Dilnot report: Where's the money?

 
Care worker with elderly man Over the next 20 years, the numbers needing care are predicted to rise from just under 6m to 7.6m

Everyone agrees something should be done. Everyone agrees this is a decision for the long term.

Everyone agrees it would be best to take politics out of the issue of long term care for the elderly.

True today. True anytime over the past decade. That, though, is not enough to make something happen.

Andrew Dilnot believes that he has cracked the intellectual problem with his proposal for a cap on the personal costs of care.

It is designed not just to reduce people's fears about losing their house and savings but to persuade the financial services industry to come up with products which will help people plan for the possibility of needing care in their old age - not just insurance policies but also equity release schemes and plans to allow people to get less out of their pension when well and more when in need.

What he has not cracked - although he has tried - is the political problem.

As the newspaper coverage of this report shows, people tend to focus not on the good news - the costs that are capped - but on the bad - the costs below the cap or so-called "hotel costs" which are not covered by the cap.

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The fear for ministers is that if they drive the Dilnot plan through they will be blamed for the bad and given no credit for the good while ending up having to find £2-3bn extra to pay for it.

What all this may reveal is that, once again, voters will the ends but not the means.

In other words, people believe that they should get free care when old (after all, goes the argument, health care is free) while not be willing to pay for it through taxes when working or through their savings after retirement.

Thus - as I posted on Friday - their challenge to Dilnot's backers will be "tell us where you'd find the money".

One modest proposal campaigners for the elderly may wish to consider - how about inviting politicians to stop giving wealthy pensioners winter fuel allowance, free TV licences and free bus passes?

 
Nick Robinson, Political editor Article written by Nick Robinson Nick Robinson Political editor

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  • rate this
    0

    Comment number 99.

    Dilnot has my sympathy.It is probably impossible to create a truly fair system of care for the elderly,that will please everybody.

    I know several intelligent,fit people who have made the deliberate choice not to work and contribute to society.They know their basic needs will be taken care of,not by the overpaid at the top of the pile but by the efforts of the hard-working majority.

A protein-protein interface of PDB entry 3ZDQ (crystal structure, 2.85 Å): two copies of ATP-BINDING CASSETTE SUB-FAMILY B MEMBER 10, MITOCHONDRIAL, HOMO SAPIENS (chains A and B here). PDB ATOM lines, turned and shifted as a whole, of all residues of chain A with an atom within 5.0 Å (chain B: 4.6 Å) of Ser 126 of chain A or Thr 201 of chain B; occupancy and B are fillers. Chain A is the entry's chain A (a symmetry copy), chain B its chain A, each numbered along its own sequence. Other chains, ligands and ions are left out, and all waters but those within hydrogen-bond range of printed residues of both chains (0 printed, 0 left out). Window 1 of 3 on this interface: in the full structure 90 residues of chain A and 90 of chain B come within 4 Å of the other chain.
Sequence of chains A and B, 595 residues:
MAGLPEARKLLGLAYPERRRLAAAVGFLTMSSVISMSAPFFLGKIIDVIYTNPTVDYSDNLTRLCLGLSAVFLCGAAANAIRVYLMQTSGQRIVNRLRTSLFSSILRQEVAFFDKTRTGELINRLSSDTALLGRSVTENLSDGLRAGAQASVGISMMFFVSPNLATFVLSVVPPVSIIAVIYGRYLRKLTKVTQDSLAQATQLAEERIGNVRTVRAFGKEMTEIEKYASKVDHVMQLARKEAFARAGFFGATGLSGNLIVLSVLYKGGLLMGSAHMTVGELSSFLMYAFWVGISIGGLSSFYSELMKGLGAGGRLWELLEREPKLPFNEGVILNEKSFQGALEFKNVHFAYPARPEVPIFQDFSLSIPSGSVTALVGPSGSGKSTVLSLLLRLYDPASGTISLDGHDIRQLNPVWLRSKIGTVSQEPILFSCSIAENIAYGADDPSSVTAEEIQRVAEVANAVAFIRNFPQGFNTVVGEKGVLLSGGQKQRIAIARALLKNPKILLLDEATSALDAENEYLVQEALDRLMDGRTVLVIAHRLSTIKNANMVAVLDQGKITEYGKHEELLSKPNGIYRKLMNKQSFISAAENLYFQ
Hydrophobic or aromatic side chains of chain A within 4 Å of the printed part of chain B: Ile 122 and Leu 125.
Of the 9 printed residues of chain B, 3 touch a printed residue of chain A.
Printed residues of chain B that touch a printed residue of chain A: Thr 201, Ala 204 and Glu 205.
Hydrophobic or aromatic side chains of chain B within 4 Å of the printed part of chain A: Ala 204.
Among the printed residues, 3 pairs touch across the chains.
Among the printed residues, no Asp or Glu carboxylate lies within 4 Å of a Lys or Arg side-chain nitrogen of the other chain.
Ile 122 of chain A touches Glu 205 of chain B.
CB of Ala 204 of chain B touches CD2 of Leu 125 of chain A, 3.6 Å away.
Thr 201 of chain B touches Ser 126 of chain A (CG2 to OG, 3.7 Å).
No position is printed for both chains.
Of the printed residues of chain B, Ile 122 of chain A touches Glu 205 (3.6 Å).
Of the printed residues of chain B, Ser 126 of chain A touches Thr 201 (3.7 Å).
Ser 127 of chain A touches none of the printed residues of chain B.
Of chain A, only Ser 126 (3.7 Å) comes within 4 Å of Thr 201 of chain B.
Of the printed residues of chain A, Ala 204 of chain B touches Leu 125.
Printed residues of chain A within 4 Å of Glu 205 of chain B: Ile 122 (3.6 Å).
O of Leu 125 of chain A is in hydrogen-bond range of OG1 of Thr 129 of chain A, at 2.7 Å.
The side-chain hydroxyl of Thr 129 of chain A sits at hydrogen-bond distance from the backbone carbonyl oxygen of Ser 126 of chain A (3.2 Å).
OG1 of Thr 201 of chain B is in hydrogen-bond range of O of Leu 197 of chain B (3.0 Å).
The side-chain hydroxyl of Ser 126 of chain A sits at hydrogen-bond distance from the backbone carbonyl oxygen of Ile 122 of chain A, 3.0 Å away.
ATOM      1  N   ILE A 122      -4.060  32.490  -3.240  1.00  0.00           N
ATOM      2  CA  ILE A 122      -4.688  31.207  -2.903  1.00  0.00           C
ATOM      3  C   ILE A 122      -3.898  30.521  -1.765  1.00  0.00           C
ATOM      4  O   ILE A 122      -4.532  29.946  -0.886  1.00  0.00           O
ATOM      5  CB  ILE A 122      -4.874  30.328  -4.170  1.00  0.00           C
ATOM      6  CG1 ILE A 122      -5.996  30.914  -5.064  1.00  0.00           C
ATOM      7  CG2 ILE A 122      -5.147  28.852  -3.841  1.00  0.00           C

• rate this
    +1

    Comment number 98.

    Thanks to this risible new 'commenting' system this cannot be developed as it should be, so I'll content self with this: http://3bl.me/88wax2 Best rated

    Speaking of which, given the option some seem to be disliking anything, no matter how well argued, that doesn't suit.

    Like much these days, the system is the problem & unfit for purpose, yet prevails by creating bread & circuses. Well, circuses.

  • rate this
    0

    Comment number 97.

    fubar 92

    Abramovich, say. Although not dead. My point (a good one) is that to assume reaching old age with little accumulated wealth means you've been workshy all your life ... is nonsense.

    Any case, you believe in means-tested rather than universal benefits (don't you?) so I don't know why you're pretending to disagree with me on this.

    Can pay MUST pay (but capped at 25% of net worth).

  • rate this
    0

    Comment number 96.

    @#91
    Of course. Everyones perspective is dependent on their persperctive - ground breaking analysis

    You have still yet to, in any comment, really set out what you believe is fair though. it's very easy to criticise others opinions when you do not set out your own.

    What is your vision of fairness on the cost of long term care issue?

  • rate this
    -1

    Comment number 95.

    83#

    So self acknowledgement of the central charge. Akin to Obama's comment of "if you put lipstick on a pig.... it is still a pig."

    So, policy/baggage or not... still a self confessed BPUHW. Minus lipstick. Perhaps. Then again, they do say recognition of having a problem is the first stage of solving it. Kudos for recognising the affliction.

 

Comments 5 of 99

 

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